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2 Timothy 1:1-14

Recently I returned from a Work and Witness Trip, the fourth one my wife and I have participated in the last 5 years. Similar to other Christian communities our church sends groups to other places to help another local church by doing practical projects like construction and gardening. These trips have been particularly special because we travel with friends and fellow believers from our local church. The leadership of my daughter-in-law and son made our first trip extra special. Being able to share faith stories and worship with believers from another culture has also enriched my faith and has expanded my sense of Christian community. I have more memories of the people we met and worked with than I do of the projects we worked on. Community is always an important factor as to whether one continues to practice faith. The testimony “Jesus is all I need” may be the expected thing to say but most of us flourish when there is a supporting community of believers. In this week’s lectionary passage from 2 Timothy Paul recognizes the importance of community. He clearly lets us know about his relationship with Timothy and his concern for him: “to Timothy, my beloved child … I remember you constantly, in my prayers night and day, longing to see you,” v. 2-4. Paul also recalls Timothy’s faith and that of his grandmother, Lois and mother Eunice, v.5. Timothy’s faith had been shaped by his spiritual mentor Paul and his family. Can you remember a spiritual mentor or family member who cared about your faith? You may want to share your gratitude for their influence upon you. Is there someone among or outside of your family in whom you take a special interest?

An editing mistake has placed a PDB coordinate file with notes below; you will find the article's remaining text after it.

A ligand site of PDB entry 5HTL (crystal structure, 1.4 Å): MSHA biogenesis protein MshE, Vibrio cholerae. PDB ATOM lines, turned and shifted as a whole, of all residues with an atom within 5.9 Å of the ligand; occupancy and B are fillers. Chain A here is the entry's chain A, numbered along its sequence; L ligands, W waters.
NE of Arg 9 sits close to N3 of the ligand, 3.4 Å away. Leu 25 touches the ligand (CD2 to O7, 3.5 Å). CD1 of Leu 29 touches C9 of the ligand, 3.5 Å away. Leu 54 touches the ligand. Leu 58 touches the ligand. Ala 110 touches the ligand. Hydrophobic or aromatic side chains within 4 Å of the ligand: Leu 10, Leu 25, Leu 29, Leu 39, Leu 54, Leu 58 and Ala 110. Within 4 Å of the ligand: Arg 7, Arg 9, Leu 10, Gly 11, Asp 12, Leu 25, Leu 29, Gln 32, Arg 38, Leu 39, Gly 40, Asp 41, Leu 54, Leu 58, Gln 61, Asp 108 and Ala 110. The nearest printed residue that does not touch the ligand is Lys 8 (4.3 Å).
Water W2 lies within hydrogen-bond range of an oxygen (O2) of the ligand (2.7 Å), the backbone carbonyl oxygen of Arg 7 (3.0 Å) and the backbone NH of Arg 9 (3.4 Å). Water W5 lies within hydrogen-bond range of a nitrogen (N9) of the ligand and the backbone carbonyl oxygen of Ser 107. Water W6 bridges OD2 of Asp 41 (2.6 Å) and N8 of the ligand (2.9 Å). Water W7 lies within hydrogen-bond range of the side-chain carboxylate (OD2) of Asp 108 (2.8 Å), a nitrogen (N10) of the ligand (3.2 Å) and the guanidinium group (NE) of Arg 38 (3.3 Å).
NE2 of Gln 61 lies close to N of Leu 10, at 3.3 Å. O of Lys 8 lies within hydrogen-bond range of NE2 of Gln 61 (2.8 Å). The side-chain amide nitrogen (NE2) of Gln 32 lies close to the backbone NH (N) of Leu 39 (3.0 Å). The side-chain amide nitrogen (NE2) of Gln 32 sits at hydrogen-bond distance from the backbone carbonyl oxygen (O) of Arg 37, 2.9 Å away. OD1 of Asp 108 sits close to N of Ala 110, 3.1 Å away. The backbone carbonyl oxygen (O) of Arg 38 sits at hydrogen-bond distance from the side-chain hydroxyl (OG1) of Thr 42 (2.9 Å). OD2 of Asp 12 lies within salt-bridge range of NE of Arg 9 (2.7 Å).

This week’s lectionary passage comes during the High Holy Days of Judaism beginning with Rosh Hashana or the Jewish New Year commencing on the evening of September 29 and going to the evening of October 1.   The holy days culminate with Yom Kippur which begins the evening of Oct 8 and ends on the evening of Oct 9.   Rosh Hashana uplifts “repentance” providing opportunity for one to remember and make right their relationship with others.  Remembering our relationship with God becomes the focus of Yom Kippur.   Special fasting is a requirement for Yom Kippur.   One should fast certain physical pleasures such as eating or drinking, wearing leather footwear, bathing or washing, applying ointments or engaging in any form of spousal intimacy.[1]  Essentially our focus moves away from normal things we do for our comfort or enjoyment to give our attention to God. How might we put aside the temporal and ordinary to focus upon God?  Is there a certain time when we might stop and mend a broken relationship with someone inside or outside our religious community?